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A felony arrest is something that needs to be taken very seriously, as the consequences of your conviction will be more severe than that of a misdemeanor offense. While the penalties vary for every crime, those who are convicted will spend at least one year behind bars, and be required to pay hefty fines, among other consequences. However, just because you have a felony conviction, does not mean that the rest of your life will be forever ruined. Though carrying the weight of a felony conviction will not be easy, as there will be various obstacles that you may face throughout the years after your time in prison. It is likely that you will feel the weight of your actions from the public and your peers, perhaps even your family. While this may be a difficult period of life, that is not to say getting by is impossible and with hard work and determination you may live a normal life following your felony conviction.
Consequences of a felony conviction vary according to the offense you were charged with, and will likely affect years much after your initial prison sentencing. Depending on the state you live in, ex-convicts may be permanently stripped of their right to vote or from holding a public office position. Another possibility for felons is that they may never be able to work in a federal place of employment such as the U.S. Post Office, or for various private sector companies. If you were convicted of a white collar criminal offense, for example, you may never be allowed to work for a place that handles money such as a bank. Or, if you were accused of a sexual crime, you will likely not be able to work as a teacher or in another child care position.
Though continuing life after a conviction is indeed possible, it is important that you realize your conviction once entered into the database is something that will be with your record forever. While traffic tickets will eventually disappear from your record if you go to traffic school, pay your dues, etc.; a felony conviction is something you will have with you indefinitely. Your name will likely be entered into multiple databases ranging from the jurisdiction where you were sentenced to the FBI database or with the National Crime Information Center. In many situations, it is often the penalties after the felony conviction that affects the person more than the prison sentencing itself. For example, a sex offender may only receive a fine and 2 years in prison, and yet over the course of the next 25 years to life, they will be registered as a sex offender. Depending on the state in which they live, will determine the eligibility they will have for certain jobs, and work positions, housing, etc.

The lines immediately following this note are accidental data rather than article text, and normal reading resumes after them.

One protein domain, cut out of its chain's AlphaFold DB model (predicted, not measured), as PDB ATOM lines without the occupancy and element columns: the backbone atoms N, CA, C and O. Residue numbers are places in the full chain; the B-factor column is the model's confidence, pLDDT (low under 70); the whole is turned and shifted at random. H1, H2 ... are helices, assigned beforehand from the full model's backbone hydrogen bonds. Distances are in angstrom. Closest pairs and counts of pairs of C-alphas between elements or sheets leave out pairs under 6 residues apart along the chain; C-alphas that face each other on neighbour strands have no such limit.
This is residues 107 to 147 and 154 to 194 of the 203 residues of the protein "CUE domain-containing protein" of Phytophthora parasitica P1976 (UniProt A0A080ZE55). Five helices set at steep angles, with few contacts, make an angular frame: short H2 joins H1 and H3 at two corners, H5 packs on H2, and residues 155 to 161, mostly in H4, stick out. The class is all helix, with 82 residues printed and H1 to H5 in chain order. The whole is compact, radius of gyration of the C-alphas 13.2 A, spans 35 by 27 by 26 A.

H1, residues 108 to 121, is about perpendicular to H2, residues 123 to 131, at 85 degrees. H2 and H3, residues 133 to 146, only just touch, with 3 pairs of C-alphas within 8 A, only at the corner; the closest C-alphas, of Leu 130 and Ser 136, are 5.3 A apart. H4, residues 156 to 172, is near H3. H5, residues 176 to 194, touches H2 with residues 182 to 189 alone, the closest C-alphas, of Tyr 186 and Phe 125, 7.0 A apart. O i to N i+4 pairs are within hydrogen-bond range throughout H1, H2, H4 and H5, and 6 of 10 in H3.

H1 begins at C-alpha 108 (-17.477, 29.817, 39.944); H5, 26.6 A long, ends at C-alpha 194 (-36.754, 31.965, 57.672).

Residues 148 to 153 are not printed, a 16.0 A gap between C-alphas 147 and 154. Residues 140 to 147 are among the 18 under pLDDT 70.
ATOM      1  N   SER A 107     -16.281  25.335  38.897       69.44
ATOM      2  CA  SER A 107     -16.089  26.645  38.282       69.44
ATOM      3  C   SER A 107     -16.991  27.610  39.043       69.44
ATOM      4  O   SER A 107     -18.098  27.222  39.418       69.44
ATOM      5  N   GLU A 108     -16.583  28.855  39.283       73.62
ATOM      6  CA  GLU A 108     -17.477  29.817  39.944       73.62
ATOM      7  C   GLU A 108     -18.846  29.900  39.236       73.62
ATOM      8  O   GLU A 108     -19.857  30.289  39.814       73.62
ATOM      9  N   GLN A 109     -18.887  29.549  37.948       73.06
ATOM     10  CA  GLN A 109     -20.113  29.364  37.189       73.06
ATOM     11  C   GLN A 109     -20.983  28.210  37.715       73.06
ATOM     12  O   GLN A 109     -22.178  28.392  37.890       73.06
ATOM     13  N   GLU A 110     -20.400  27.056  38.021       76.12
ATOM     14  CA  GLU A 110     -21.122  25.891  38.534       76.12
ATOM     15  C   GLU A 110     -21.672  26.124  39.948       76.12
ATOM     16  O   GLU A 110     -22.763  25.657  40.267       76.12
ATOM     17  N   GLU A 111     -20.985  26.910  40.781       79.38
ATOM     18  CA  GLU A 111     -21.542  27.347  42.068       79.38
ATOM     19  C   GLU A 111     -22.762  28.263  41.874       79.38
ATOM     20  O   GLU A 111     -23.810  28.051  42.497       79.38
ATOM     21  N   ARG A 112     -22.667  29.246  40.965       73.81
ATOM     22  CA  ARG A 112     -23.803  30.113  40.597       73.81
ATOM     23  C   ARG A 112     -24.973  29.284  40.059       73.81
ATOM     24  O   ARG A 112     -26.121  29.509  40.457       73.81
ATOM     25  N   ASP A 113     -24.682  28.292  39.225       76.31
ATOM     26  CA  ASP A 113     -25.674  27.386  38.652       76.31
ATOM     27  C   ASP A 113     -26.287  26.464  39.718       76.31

All hope is not lost, however. Under certain circumstances those convicted of a felony crime may be able to have their record expunged. While your record can never be fully erased from the eyes of the government, they can approve to have your record sealed and protected, which may allow for greater job opportunities in the future. This process is not something that will be approved the year following your prison sentence, though. When you seek to clear your criminal record, the judge will take into account many factors including a clean record for a significant number of years, or if your actions were committed when you were a juvenile and you were prosecuted as an adult. They will also weigh how much of a risk they believe you to be to the public, and whether concealing your past record is going to place other people in danger. If you are then approved by the court to have your record concealed, your freedoms will grow in regards to job eligibility, housing, and in other areas.
It is important to realize that while many crimes are eligible for expungement, there are certain offenses that are not. If you were convicted of a DWI offense, aggravated assault or a sex crime, for example, then you will be required to reap the consequences of those offenses indefinitely. It is for this very reason that hiring a skilled and aggressive Minneapolis criminal defense lawyer is so vital to your future, in order to prevent you having to pay for your actions even decades after the conviction.